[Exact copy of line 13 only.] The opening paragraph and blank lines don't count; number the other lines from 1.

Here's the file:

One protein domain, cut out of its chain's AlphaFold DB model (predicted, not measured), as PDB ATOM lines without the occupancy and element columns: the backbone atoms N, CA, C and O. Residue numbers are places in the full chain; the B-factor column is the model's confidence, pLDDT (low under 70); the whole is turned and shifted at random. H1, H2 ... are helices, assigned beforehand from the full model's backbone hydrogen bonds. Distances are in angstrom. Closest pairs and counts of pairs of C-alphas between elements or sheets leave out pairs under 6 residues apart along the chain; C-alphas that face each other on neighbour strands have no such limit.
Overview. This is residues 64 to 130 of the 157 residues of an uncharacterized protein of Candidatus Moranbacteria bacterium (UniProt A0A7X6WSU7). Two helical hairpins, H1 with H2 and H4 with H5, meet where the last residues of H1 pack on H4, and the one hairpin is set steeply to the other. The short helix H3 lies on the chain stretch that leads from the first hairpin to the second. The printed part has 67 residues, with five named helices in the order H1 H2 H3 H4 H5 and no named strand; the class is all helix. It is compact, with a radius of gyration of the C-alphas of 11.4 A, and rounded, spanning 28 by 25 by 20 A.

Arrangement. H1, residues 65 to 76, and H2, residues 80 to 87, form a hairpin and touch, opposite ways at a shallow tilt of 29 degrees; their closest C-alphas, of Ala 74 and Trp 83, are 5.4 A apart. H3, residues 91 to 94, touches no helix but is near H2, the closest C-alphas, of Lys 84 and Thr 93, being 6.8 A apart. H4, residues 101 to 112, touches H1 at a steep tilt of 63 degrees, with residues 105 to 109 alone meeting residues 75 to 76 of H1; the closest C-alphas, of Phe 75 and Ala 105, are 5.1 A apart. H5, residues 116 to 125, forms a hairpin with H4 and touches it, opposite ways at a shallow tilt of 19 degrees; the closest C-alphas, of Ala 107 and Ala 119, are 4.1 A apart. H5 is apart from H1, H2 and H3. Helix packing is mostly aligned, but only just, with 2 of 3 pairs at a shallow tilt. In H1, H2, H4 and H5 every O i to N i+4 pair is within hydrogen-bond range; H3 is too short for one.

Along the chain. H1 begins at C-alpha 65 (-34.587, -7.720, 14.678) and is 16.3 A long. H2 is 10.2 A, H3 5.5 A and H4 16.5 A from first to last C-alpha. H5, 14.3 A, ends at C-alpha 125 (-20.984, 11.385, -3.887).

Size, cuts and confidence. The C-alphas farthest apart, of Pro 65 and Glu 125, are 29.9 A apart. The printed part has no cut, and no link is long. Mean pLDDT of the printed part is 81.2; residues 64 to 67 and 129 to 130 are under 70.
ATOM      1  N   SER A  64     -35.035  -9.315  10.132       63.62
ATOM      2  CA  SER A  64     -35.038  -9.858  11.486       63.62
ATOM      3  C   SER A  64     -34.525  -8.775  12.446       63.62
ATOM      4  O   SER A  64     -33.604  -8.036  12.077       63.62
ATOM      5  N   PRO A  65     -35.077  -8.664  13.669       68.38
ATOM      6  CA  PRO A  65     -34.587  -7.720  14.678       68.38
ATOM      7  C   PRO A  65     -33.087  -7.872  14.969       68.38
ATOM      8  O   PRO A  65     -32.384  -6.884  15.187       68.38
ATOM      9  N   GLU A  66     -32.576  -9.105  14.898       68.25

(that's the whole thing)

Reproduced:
ATOM      9  N   GLU A  66     -32.576  -9.105  14.898       68.25